WTI crude prices have dropped down into the $47.50-$48/b range this morning. Yesterday brought a brief rally back above $48.50/b, based largely on news of continued OPEC commitment to production cuts, but prices dropped to close at $47.34/b. After hours buying brought WTI to an opening at $48.16/b today, an increase of $0.23 above yesterday’s opening. Since then, prices have waned. WTI prices are $47.60/b currently, down $0.64/b today.
Diesel opened at $1.5025/gallon in today’s session. This was a decrease of 1.25 cents (0.83%) from yesterday’s opening price. Current prices are $1.4858/gallon, down 1.75 cents.
Gasoline opened at $1.6112/gallon today, a small decrease of 0.13 cents, or 0.08%, from yesterday’s opening. Prices are $1.600/gallon currently, down 0.52 cents from today’s high. During this week’s price downturn, gasoline prices have remained more robust than diesel and crude prices. Gasoline prices are currently around 0.15 cents/gallon higher than they were at Monday’s opening. In contrast, diesel prices are down 2.59 cents/gallon, and WTI is down 2.67 cents/gallon ($1.12/bbl.)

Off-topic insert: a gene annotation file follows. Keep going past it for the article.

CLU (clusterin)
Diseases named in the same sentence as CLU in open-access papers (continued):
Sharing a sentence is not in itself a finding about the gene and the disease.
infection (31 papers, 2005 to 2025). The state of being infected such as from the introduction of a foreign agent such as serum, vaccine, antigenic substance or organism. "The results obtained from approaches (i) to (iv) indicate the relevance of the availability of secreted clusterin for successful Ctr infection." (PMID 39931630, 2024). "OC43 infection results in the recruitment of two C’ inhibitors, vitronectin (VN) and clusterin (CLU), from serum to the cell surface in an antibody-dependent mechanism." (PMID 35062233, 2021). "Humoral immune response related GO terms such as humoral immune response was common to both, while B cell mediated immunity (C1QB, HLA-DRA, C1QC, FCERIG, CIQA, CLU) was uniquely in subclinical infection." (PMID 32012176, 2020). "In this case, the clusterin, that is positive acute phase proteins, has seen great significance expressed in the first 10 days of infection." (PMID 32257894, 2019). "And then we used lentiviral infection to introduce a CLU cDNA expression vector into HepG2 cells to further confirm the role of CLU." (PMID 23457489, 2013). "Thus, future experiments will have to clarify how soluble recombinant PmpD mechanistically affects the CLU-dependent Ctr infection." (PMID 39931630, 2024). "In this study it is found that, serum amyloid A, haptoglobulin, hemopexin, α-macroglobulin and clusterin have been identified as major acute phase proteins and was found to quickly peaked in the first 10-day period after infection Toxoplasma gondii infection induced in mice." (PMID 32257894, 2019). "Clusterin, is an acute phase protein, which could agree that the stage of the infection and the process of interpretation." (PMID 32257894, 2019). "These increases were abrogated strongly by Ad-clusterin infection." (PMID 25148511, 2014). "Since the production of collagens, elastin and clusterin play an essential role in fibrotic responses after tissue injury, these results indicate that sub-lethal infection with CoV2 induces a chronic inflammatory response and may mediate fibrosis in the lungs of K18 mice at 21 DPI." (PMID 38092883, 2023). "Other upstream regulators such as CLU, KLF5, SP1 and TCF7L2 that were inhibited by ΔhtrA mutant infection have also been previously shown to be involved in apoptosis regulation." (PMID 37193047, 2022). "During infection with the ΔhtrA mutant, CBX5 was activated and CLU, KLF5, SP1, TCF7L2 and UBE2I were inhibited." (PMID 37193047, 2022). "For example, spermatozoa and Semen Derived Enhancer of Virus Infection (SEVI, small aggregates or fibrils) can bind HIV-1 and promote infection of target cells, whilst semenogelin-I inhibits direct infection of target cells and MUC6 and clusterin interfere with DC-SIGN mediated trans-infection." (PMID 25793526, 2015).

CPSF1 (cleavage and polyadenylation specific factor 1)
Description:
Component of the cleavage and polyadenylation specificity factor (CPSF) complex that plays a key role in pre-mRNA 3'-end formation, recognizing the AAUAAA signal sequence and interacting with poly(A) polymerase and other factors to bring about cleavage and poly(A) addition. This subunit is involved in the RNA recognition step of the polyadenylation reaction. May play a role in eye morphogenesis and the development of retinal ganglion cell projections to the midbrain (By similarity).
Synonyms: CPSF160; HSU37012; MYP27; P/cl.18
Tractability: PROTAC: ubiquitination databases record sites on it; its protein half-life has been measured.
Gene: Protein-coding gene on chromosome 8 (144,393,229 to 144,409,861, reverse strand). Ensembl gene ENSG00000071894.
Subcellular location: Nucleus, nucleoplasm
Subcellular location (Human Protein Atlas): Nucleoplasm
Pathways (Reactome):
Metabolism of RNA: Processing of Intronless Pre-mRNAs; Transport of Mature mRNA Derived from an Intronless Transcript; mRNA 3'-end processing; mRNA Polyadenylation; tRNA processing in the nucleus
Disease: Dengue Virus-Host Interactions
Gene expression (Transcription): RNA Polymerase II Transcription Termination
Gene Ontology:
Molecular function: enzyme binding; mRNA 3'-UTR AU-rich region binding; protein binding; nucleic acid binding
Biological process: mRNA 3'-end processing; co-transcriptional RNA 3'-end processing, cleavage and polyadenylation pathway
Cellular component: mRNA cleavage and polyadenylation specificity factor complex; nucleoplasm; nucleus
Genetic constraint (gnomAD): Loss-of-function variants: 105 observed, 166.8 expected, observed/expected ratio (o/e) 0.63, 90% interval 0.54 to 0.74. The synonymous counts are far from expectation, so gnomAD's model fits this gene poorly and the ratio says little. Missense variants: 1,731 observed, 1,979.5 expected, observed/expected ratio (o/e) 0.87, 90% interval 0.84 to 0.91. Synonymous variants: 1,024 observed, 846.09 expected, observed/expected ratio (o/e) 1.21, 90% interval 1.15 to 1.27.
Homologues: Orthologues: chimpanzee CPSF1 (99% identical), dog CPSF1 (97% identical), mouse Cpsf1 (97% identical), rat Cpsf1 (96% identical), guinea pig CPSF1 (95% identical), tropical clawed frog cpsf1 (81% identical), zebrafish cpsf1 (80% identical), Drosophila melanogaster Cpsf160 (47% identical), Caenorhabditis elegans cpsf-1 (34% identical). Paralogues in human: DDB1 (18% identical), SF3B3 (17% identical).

Prices weakened when it was reported that crude oil inventories appear to be rising again this week, after a brief respite last week. Schneider Electric’s industry survey this week points to a crude stock build of 1.7 mmbbls. The API reportedly followed with its estimate of a 4.5-mmbbl addition to crude stockpiles. The Schneider Electric survey anticipates drawdowns of 1.75 mmbbls each for gasoline and diesel. The API expects drawdowns of 4.9 mmbbls gasoline and 0.9 mmbbls diesel. The EIA will release official data later in the day.
Oil prices also are pressured by the overall drop in U.S. equities and falling prices for many key commodities. The Dow Jones Industrial Average collapsed by over 288 points yesterday, the largest daily drop this year. The U.S. stock market drop reverberated, and there were drops in stock markets in Europe, Japan, and Asia.